Rites and Ceremonies
Written by: Beth Davies-Stofka
The body of the deceased person must be buried as promptly as possible, preferably by sunset on the day of the death, though Muslims handle this according to the laws of the land in which they live. The family of the deceased person is responsible for preparing the body for burial and for saying the funeral prayers, which are not typically said in the mosque. The body is buried in a plain white shroud. If the person went on pilgrimage to Mecca, then he or she is buried in the pilgrimage garments. Male relatives climb into the grave to arrange the body on its right side in a hollow niche in the wall of the grave. They turn the deceased's face toward Mecca, supporting the cheek with a stone. The last person in the grave with the body again whispers the shahadah in the deceased's ear. Each member of the assembled party throws soil into the grave, and a member of the party recites a blessing that summarizes the key beliefs of Muslims. Many Shi'i Muslims also recite the names of the twelve imams. Graves are marked with simple stone markers, to emphasize the equality of all people in death. The deceased repose in an intermediary state called the barzakh until God resurrects the dead on the Day of Judgment.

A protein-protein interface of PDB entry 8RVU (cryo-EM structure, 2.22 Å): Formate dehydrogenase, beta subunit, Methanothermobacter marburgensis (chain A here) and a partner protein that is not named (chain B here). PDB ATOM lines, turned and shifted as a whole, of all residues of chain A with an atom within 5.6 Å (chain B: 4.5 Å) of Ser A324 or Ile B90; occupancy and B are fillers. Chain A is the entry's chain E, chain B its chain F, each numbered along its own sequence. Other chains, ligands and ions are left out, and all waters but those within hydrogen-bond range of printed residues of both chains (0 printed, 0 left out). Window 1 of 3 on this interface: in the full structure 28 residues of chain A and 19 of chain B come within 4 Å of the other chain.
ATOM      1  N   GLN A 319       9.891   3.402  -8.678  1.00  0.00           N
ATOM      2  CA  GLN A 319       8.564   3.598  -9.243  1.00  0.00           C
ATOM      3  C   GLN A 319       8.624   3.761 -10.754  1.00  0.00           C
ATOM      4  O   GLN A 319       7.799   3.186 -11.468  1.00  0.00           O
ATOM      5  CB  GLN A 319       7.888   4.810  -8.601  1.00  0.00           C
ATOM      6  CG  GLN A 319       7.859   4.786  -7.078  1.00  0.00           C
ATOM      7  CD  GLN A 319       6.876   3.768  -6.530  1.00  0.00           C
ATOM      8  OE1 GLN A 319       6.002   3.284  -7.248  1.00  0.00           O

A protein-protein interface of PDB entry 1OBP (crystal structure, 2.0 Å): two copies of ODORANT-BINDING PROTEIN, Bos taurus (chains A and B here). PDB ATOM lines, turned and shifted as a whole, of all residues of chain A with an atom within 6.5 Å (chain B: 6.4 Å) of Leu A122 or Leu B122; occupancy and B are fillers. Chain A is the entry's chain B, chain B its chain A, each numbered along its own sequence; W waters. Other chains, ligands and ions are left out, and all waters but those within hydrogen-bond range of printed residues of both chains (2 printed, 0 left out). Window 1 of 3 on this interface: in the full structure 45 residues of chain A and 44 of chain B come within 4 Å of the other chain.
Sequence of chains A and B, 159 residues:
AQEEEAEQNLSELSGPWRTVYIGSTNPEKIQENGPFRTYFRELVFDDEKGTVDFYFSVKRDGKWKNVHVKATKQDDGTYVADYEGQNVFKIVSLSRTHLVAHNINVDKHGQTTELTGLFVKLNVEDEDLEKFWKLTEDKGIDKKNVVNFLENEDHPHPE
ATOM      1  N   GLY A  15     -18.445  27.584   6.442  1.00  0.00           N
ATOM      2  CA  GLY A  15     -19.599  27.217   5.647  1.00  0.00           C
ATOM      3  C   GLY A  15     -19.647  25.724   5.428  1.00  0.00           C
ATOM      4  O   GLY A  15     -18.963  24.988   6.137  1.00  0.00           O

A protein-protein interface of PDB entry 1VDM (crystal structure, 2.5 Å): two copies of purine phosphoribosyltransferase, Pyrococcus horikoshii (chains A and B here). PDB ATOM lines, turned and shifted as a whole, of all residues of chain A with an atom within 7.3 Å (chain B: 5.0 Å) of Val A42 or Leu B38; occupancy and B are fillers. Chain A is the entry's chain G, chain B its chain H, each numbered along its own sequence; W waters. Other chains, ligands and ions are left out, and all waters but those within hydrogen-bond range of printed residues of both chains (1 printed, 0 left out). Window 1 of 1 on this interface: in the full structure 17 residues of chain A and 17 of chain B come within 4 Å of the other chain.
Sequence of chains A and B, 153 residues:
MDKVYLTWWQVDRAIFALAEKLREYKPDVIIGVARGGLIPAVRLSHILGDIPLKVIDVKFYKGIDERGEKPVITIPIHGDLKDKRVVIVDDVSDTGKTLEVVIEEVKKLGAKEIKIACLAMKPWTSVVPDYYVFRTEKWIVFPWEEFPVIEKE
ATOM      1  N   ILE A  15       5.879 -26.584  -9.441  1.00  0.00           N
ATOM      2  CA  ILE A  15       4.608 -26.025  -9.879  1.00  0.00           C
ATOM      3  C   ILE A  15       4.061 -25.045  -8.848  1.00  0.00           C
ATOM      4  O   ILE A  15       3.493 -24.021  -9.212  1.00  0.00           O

1. How is Muslim behavior dictated by prohibitions?
2. Why is circumcision important for Muslim boys?
3. Describe the ceremonies that take place at death. Why is this the most important rite for Muslims?